A few weeks ago, I started on a new Journey called Exodus 90. The goal of this journey is to help us develop new habits, ones that are free from the burdens that have been holding us back. You may have heard of some of them, cold showers, no alcohol, no snacks between meals. Pfft. Those are easy things. The real challenge is giving up my screens and even more than that, trying to develop a habit of prayer that builds me spiritually into the Catholic Gentleman, Father, Christian, I should be. Since giving up my screens, Cynthia and I have spent hours talking, sharing, praying and playing together in the past few weeks. We have gone out on dates, had celebrations, laughed and cried tears both of joy and frustration. I have never felt closer to my wife and children now than at any time I can remember in the past many long years. I have fallen in Love with Cynthia all over again. Instead of sitting together in the living room, watching the latest episode of whatever show we were following, we are sharing our lives with each other again. I have learned new things about my wife these past weeks and after almost 28 years of marriage, it was surprising and thrilling to find out how much more there is to learn about her.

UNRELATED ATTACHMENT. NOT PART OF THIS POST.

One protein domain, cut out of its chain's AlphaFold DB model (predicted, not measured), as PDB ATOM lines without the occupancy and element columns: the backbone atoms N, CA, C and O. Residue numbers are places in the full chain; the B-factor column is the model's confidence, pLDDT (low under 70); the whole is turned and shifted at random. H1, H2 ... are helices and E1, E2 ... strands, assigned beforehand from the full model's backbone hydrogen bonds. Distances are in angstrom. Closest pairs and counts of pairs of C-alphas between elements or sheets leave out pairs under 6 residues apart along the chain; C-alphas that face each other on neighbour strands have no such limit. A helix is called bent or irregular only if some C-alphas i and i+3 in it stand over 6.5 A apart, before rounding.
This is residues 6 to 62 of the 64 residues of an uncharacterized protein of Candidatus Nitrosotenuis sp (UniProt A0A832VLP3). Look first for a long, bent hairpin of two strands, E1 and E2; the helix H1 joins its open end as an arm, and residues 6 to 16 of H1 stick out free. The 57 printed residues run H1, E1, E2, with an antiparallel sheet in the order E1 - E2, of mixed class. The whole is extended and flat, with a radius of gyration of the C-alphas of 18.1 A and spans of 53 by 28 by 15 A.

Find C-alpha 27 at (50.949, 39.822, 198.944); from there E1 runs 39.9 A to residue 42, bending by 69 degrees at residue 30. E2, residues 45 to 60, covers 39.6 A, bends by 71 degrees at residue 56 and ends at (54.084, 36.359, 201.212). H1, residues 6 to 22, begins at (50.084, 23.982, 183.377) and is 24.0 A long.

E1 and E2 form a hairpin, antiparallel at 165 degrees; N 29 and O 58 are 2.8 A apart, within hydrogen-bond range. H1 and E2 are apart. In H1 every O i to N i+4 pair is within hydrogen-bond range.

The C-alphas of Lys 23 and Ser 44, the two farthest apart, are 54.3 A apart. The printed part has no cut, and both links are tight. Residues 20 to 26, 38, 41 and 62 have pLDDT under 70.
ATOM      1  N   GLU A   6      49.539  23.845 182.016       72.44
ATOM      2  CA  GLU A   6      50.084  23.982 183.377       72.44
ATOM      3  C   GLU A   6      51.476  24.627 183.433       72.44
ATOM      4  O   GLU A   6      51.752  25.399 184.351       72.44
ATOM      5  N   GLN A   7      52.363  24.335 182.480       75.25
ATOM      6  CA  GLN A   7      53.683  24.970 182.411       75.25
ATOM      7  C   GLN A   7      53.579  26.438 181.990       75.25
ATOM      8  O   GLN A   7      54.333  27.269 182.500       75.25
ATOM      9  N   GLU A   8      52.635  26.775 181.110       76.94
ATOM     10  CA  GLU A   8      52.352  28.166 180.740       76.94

Gentlemen, you don’t have to do “Exodus 90” or any other particular program but you do need to make some changes in your lives. We all do. My Lenten journey really began a month ago and I will graduate at Easter as a free man, no longer burdened by as many things in my life, more able to live and love as God meant me to do. You too can grow this Lent. We are quite familiar with the concept and are familiar with the question “What are you giving up for lent?”. But it’s not about what you’re giving up for Lent. It’s about what is holding you a slave and preventing you from being free to be the Catholic, Christian Man. You can. You may know what it is now that is enslaving you, or you may need some time in prayer; honest, soul-searching prayer, to discern what these things are. Make a vow now to give them up, not for lent, but for God, for your wife, for life. And don’t just give up these things. Replace them, with prayer, play, family, service to Church and each other.